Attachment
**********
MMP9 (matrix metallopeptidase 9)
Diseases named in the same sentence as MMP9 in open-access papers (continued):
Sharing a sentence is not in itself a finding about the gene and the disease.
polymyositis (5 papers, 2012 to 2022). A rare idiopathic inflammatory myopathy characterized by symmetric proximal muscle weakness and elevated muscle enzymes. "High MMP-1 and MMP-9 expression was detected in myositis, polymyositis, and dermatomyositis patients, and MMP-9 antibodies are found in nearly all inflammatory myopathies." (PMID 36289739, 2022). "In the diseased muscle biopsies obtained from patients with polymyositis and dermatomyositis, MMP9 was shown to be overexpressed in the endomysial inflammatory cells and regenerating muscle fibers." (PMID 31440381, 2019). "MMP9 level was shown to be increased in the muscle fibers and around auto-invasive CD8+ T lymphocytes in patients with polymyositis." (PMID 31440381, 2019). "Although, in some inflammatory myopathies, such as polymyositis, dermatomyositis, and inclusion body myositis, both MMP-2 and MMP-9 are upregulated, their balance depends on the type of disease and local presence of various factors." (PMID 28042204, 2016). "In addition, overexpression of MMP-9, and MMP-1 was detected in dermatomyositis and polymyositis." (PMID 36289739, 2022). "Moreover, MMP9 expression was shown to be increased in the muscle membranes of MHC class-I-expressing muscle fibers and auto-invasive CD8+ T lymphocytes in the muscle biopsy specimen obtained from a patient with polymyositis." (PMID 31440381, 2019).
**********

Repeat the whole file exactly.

MMP9 (matrix metallopeptidase 9)
Diseases named in the same sentence as MMP9 in open-access papers (continued):
Sharing a sentence is not in itself a finding about the gene and the disease.
polymyositis (5 papers, 2012 to 2022). A rare idiopathic inflammatory myopathy characterized by symmetric proximal muscle weakness and elevated muscle enzymes. "High MMP-1 and MMP-9 expression was detected in myositis, polymyositis, and dermatomyositis patients, and MMP-9 antibodies are found in nearly all inflammatory myopathies." (PMID 36289739, 2022). "In the diseased muscle biopsies obtained from patients with polymyositis and dermatomyositis, MMP9 was shown to be overexpressed in the endomysial inflammatory cells and regenerating muscle fibers." (PMID 31440381, 2019). "MMP9 level was shown to be increased in the muscle fibers and around auto-invasive CD8+ T lymphocytes in patients with polymyositis." (PMID 31440381, 2019). "Although, in some inflammatory myopathies, such as polymyositis, dermatomyositis, and inclusion body myositis, both MMP-2 and MMP-9 are upregulated, their balance depends on the type of disease and local presence of various factors." (PMID 28042204, 2016). "In addition, overexpression of MMP-9, and MMP-1 was detected in dermatomyositis and polymyositis." (PMID 36289739, 2022). "Moreover, MMP9 expression was shown to be increased in the muscle membranes of MHC class-I-expressing muscle fibers and auto-invasive CD8+ T lymphocytes in the muscle biopsy specimen obtained from a patient with polymyositis." (PMID 31440381, 2019).